A larger X vector component of thrust will move solids along the deck faster. A larger Y component vector increases liquid throughput and the residence time of material on the screen. Most manufacturers choose a fixed angle near 45, which gives near-equal values for each vector. This is a logical approach, since the shaker must simultaneously transmit liquid through the screen and convey solids off the screen.
The ability to create linear motion vibration allows the slope of the bed to vary up to a þ6 incline (which affects residence time and therefore shaker performance) and to create a liquid pool at the flowline end of the machine. This allows a positive liquid pressure head to develop and help drive liquid and solids through the finer wire cloths. The deck on most linear motion shale shaker designs can be adjusted up to a maximum of þ6. In some cases, the beds can be tilted down to help in cases in which gumbo is encountered. These movements of bed on skid can be accomplished with mechanical, hydraulic, or combination mechanical/hydraulic systems. On some units these adjustments can be made while the unit is running.
The ability of linear motion to convey uphill allows the use of finer shaker screens. Finer screens allow for smaller particles to be removed from the drilling fluid. Hence,a solids-control system that utilizes finescreen linear motion shakers will better maintain the drilling fluid and improve efficiency of downstream equipment such as hydrocyclones and centrifuges. When screens are tilted too much uphill, many solids are ground to finer sizes as they are pounded by the screen. This tends to increase—not decrease—the solids content of the drilling fluid.
When linear motion shale shakers were introduced, other solidsremoval equipment (like the mud cleaner) was sometimes erroneously eliminated. For a short time, this appeared to be a solution, but solids analysis, discards from other equipment, and particle size analyses proved the need for downstream equipment. Linear motion shale shakers should not be expected to replace the entire solids-removal system.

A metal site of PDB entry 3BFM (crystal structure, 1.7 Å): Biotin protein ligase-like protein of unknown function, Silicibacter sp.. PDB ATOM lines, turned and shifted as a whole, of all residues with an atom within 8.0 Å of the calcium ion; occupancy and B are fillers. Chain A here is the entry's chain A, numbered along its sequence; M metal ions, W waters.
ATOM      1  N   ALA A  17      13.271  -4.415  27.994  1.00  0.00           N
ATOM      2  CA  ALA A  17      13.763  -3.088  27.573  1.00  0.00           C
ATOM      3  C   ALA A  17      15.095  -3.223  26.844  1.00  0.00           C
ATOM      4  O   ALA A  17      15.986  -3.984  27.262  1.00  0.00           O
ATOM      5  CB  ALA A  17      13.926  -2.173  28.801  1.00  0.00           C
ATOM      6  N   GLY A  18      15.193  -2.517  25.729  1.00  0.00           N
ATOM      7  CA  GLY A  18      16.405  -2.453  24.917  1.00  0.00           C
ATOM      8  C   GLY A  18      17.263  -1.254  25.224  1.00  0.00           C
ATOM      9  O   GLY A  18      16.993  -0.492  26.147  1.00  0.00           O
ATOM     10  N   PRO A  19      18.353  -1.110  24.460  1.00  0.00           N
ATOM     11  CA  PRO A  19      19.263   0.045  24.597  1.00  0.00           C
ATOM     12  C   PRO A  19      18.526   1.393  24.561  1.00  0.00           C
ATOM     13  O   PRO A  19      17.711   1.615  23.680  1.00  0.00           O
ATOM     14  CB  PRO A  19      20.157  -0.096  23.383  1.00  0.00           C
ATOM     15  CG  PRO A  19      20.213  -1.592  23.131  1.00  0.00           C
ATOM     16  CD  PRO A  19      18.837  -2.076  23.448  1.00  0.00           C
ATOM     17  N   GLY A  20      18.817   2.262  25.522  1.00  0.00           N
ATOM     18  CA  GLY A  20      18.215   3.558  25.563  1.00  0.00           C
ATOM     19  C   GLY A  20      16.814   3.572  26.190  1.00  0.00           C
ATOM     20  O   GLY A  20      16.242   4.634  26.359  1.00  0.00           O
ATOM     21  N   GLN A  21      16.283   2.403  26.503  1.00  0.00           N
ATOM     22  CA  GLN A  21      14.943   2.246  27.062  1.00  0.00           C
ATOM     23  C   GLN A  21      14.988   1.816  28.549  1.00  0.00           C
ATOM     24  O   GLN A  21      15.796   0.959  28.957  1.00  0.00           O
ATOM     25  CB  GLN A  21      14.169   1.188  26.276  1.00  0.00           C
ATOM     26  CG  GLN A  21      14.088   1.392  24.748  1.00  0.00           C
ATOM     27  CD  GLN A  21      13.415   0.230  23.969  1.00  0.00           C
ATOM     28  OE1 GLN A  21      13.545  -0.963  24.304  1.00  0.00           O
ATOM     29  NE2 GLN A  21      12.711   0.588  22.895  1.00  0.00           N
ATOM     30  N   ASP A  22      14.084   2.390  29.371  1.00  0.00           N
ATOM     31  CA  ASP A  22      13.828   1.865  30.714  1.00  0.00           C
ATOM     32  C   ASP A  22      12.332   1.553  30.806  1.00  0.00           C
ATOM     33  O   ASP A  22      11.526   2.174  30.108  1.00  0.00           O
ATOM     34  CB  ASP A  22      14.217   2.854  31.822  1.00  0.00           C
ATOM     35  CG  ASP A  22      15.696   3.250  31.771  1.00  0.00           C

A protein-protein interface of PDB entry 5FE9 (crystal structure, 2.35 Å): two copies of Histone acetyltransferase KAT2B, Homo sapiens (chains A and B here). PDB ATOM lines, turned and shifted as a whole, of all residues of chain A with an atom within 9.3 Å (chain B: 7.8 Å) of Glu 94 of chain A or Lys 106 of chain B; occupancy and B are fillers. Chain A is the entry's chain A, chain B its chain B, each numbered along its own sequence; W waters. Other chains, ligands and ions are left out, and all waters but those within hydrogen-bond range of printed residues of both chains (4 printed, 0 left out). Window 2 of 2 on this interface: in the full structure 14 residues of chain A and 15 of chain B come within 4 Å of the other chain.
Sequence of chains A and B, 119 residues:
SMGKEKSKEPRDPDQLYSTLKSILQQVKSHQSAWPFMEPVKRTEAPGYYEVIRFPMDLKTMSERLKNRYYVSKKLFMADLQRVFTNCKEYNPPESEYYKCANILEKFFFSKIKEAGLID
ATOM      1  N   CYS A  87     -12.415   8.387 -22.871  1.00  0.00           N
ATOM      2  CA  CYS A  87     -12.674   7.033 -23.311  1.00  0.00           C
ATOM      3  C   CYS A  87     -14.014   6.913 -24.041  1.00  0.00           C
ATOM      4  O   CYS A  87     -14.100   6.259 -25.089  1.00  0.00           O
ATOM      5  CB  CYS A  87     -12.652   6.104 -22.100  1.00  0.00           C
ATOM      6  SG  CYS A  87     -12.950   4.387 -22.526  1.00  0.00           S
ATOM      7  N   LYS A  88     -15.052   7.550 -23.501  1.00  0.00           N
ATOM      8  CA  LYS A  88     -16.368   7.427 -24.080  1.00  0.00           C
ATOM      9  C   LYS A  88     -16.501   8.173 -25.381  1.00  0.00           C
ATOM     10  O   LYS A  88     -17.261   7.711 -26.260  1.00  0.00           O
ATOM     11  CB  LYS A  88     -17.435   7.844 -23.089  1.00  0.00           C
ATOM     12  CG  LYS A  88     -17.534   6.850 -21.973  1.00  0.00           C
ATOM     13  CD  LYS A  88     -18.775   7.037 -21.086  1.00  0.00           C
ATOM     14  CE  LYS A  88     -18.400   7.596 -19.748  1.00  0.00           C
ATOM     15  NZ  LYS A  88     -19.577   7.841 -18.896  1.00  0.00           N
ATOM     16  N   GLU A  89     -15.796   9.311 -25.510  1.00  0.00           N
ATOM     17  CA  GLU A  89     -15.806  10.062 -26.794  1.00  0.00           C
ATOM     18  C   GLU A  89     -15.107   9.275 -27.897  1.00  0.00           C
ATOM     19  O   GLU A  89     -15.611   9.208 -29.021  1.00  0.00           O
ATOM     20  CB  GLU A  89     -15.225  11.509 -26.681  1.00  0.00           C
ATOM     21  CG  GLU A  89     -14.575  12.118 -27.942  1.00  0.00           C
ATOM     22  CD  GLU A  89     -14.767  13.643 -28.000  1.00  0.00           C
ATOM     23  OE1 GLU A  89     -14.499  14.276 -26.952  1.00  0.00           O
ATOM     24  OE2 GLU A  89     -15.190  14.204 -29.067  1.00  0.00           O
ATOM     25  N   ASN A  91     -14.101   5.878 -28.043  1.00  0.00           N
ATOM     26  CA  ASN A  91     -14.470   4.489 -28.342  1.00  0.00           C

4. Balanced Elliptical Motion shaker
Balanced elliptical motion was introduced in 1992 and provides the fourth type of shale shaker motion. With this type of motion, all of the ellipse axes are sloped toward the discharge end of the shale shaker. Balanced elliptical motion can be produced by a pair of eccentrically weighted counterrotating parallel vibrators of different masses. This motion can also be produced by a pair of eccentrically weighted, counterrotating vibrators that are angled away from each other (Figure 7.14).
The ellipse aspect ratio (major axis to minor axis) is controlled by the angle between vibrators or by different masses of the parallel vibrators.
Larger minor axis angles, or angle of vibrators relative to each other, will produce a broader ellipse and slow the solids conveyance. A thin ellipse with a ratio of 3.5 will convey solids faster than a fat ellipse with a ratio of 1.7. The typical operating range is 1.5 to 3.0, with the lower numbers generating slower conveyance and longer screen life. Balanced elliptical motion shale shakers can effectively remove gumbo if they are sloped downward toward the discharge end in the same manner as the linear motion shakers.
The increased physical size of these units and an accompanying increase in deck screen surface area allows the use of even finer screens than are used on other orbital motion shakers.
In conventional unbalanced elliptical and circular motion designs, only a portion of the energy transports the cuttings in the proper direction toward the discharge end. Balanced elliptical motion transports cuttings toward the discharge end of the screen in the same manner as linear motion. Balanced elliptical motion provides positive conveyance of solids throughout the vibratory cycle.